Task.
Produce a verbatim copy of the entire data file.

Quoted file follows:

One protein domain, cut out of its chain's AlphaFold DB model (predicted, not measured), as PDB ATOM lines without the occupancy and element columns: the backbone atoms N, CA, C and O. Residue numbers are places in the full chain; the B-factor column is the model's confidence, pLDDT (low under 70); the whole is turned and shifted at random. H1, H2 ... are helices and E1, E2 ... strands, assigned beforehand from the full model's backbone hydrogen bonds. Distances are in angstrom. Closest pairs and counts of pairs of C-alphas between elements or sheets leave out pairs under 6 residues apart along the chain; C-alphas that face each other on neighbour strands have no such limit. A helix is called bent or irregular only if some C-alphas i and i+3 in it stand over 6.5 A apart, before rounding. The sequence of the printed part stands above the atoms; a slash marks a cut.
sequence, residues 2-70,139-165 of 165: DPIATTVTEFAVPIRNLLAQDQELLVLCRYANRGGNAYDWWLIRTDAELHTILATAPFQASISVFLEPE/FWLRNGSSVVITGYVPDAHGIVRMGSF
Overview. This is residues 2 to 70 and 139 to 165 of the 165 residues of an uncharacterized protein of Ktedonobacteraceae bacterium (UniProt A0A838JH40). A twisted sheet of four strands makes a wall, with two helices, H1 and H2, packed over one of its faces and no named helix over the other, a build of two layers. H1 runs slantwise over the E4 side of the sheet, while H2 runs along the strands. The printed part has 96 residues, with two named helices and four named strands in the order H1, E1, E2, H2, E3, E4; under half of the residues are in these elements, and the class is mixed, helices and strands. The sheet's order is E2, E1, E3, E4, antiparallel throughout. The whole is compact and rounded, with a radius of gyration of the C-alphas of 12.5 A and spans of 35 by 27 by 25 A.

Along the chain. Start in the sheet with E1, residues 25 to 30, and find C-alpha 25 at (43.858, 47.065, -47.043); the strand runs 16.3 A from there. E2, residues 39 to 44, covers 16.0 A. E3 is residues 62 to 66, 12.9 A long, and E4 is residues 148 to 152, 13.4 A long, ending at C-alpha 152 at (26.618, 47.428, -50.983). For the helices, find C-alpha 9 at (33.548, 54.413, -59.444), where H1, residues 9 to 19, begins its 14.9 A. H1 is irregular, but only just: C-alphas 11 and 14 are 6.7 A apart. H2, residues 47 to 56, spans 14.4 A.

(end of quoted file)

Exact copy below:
One protein domain, cut out of its chain's AlphaFold DB model (predicted, not measured), as PDB ATOM lines without the occupancy and element columns: the backbone atoms N, CA, C and O. Residue numbers are places in the full chain; the B-factor column is the model's confidence, pLDDT (low under 70); the whole is turned and shifted at random. H1, H2 ... are helices and E1, E2 ... strands, assigned beforehand from the full model's backbone hydrogen bonds. Distances are in angstrom. Closest pairs and counts of pairs of C-alphas between elements or sheets leave out pairs under 6 residues apart along the chain; C-alphas that face each other on neighbour strands have no such limit. A helix is called bent or irregular only if some C-alphas i and i+3 in it stand over 6.5 A apart, before rounding. The sequence of the printed part stands above the atoms; a slash marks a cut.
sequence, residues 2-70,139-165 of 165: DPIATTVTEFAVPIRNLLAQDQELLVLCRYANRGGNAYDWWLIRTDAELHTILATAPFQASISVFLEPE/FWLRNGSSVVITGYVPDAHGIVRMGSF
Overview. This is residues 2 to 70 and 139 to 165 of the 165 residues of an uncharacterized protein of Ktedonobacteraceae bacterium (UniProt A0A838JH40). A twisted sheet of four strands makes a wall, with two helices, H1 and H2, packed over one of its faces and no named helix over the other, a build of two layers. H1 runs slantwise over the E4 side of the sheet, while H2 runs along the strands. The printed part has 96 residues, with two named helices and four named strands in the order H1, E1, E2, H2, E3, E4; under half of the residues are in these elements, and the class is mixed, helices and strands. The sheet's order is E2, E1, E3, E4, antiparallel throughout. The whole is compact and rounded, with a radius of gyration of the C-alphas of 12.5 A and spans of 35 by 27 by 25 A.

Along the chain. Start in the sheet with E1, residues 25 to 30, and find C-alpha 25 at (43.858, 47.065, -47.043); the strand runs 16.3 A from there. E2, residues 39 to 44, covers 16.0 A. E3 is residues 62 to 66, 12.9 A long, and E4 is residues 148 to 152, 13.4 A long, ending at C-alpha 152 at (26.618, 47.428, -50.983). For the helices, find C-alpha 9 at (33.548, 54.413, -59.444), where H1, residues 9 to 19, begins its 14.9 A. H1 is irregular, but only just: C-alphas 11 and 14 are 6.7 A apart. H2, residues 47 to 56, spans 14.4 A.